1. To formulate accounting standards which may be established by the council of ICAI. While

formulating standards, the ASB is required to take into consideration the applicable laws, customs and usages and business environment; it is also required to give due consideration to International Accounting Standard Committee issued by IASC and to integrate them, to the

extent possible, in light of conditions and practices prevailing in India. 

2. To issue guidance notes on accounting standard and give clarification on issues arising therefrom.

3. To propagate the accounting standards and persuade the concerned parties to adopt them in preparation and presentation of financial statements.

Q.4. How accounting standards are developed in India? Give a list of accounting standards developed in India so far.

Ans. In India, the Institute of Chartered Accountants of India has been entrusted with the responsibility of formulating and issuing accounting standards so as to bring financial statements of companies in India in line with the International Accounting Standards (IAS). The Council of Institute of Chartered Accountants of India has Constituted an Accounting Standard Board (ASB) on 21st April, 1977 to formulate and issue accounting standards. The ASB is performing its function since then and has so far formulated and issued 32 accounting standards. While formulating and issuing accounting standards, it takes into account the applicable laws, customs, usage and business environment. It gives adequate representation to all the interested parties. The Board consists of representatives of industries, Company Law Board, Central Board of Direct Taxes and the Comptroller and Auditor General of India, etc.

For the purpose of formulation and issuance of an AS, First of all ASB determines the area in which AS is needed. In the preparation of accounting standard, ASB is assisted by Study Group constituted to consider specific subjects. ASB also holds dialogue with the representatives of the Government, Public Sector Undertakings, Industry and other organisations for ascertaining their views. After this, an exposure draft of the proposed standard is prepared and issued for comments by the members of the Institute and the public at large. After taking into consideration the comments received, the draft of the proposed standard is finalised by ASB and submitted to the Council of the Institute. Thereafter, the Council considers the final draft of the proposed standard and modifies, if necessary, the same in consultation with ASB. Then the accounting standard is issued on the relevant subject under the authority of the council.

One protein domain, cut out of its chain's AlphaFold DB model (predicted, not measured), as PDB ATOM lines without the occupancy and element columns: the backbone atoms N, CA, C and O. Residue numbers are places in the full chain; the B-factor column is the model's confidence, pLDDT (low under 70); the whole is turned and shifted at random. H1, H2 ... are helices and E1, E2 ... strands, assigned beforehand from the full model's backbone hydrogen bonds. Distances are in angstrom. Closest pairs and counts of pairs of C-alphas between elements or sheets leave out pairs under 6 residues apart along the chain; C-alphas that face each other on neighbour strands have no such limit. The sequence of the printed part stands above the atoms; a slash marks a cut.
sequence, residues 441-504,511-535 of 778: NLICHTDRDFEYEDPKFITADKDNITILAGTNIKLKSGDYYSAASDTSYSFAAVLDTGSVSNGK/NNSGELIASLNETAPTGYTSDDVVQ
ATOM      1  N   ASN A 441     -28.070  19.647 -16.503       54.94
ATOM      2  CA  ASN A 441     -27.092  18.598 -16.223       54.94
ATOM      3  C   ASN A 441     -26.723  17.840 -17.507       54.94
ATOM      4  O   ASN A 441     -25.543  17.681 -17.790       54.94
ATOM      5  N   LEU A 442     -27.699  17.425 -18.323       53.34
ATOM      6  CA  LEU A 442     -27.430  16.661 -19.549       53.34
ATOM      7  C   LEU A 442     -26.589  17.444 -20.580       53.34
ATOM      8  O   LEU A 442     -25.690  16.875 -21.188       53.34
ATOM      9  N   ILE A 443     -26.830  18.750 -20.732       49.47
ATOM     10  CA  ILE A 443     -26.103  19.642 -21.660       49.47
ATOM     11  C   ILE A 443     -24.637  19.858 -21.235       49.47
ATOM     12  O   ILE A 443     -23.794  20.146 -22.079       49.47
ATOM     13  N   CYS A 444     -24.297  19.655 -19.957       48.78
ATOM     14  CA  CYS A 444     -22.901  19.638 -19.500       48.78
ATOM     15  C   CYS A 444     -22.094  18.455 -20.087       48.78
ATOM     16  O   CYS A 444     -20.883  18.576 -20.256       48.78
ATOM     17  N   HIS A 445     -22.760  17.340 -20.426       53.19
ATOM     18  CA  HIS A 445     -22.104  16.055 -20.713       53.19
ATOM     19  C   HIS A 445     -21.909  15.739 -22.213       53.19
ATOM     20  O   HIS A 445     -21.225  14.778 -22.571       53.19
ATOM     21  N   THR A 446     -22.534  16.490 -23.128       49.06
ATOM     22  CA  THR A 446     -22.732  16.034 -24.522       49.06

List of Indian Accounting Standards

The Institute of Chartered Accountants of India has so far issued 32 accounting standards, out of which AS-8 on accounting for research and development has been withdrawn consequent to the issue of AS-26 on ‘intangible assets. Thus effectively, there are the following 31 accounting standards at present:

  AS – 1 Disclosure of accounting policies.
  AS – 2 Valuation of inventories.
  AS – 3 Cash flow statement.
  AS – 4 Contingencies and events occurring after the balance sheet date.
  AS – 5 Net profit or loss for the period; prior-period items and changes in accounting policies.
  AS – 6  Depreciation accounting.
  AS – 7 Accounting for construction contracts.
  AS – 8 Accounting for research and development (withdrawn).
  AS – 9 Revenue recognition.
  AS – 10 Accounting for fixed assets.
  AS – 11 Accounting for the effects of changes in foreign exchange rates.
  AS – 12 Accounting for government grants,
  AS – 13 Accounting for investment.
  AS – 14 Accounting for amalgamations.
  AS – 15 Employees benefits.  
  AS – 16 Borrowing costs.  
  AS – 17 Segment reporting.
  AS – 18 Related party disclosures.  
  AS – 19 Leases.
  AS – 20 Earning per share.
  AS – 21 Consolidated financial statements.  
  AS – 22 Accounting for taxes on income.
  AS – 23 Accounting for investments in associates in consolidated financial statements.
  AS – 24 Discontinuing operations.
  AS – 25 Interim financial reporting
  AS – 26 Intangible assets.
  AS – 27  Financial reporting of interests in joint venture.
  AS – 28  Impairment of assets.
  AS – 29 Provisions, contingent liabilities, and contingent assets.
  AS – 30  Financial instruments-Recognition and measurement.
  AS – 31  Financial instruments–Presentation.
  AS – 32 Financial instruments-Disclosures.

Q.5. Discuss the following in brief:

1. Accounting standard-2 to valuation of inventories. 2. Accounting standard-6 depreciation accounting.(2014) 

Or Explain AS-2 and AS-6.

(2015) Or How inventory is valued as per AS-2?


Ans. 1. Accounting Standard-2: Accounting standard-2 is related to the valuation of inventories for the financial statements. Revised standard is effective from 1-4-1999 and is of compulsory nature. Following tangible assets/properties are included in inventories which are held:

(a) for sale in the ordinary course of business (i.e. finished goods). 

(b) in the process of production for such sale (i.e. raw material and work-in-progress).

(c) for consumption in the production of goods or services for sale (i.e. consumables and maintenance supplies other than machinery spares).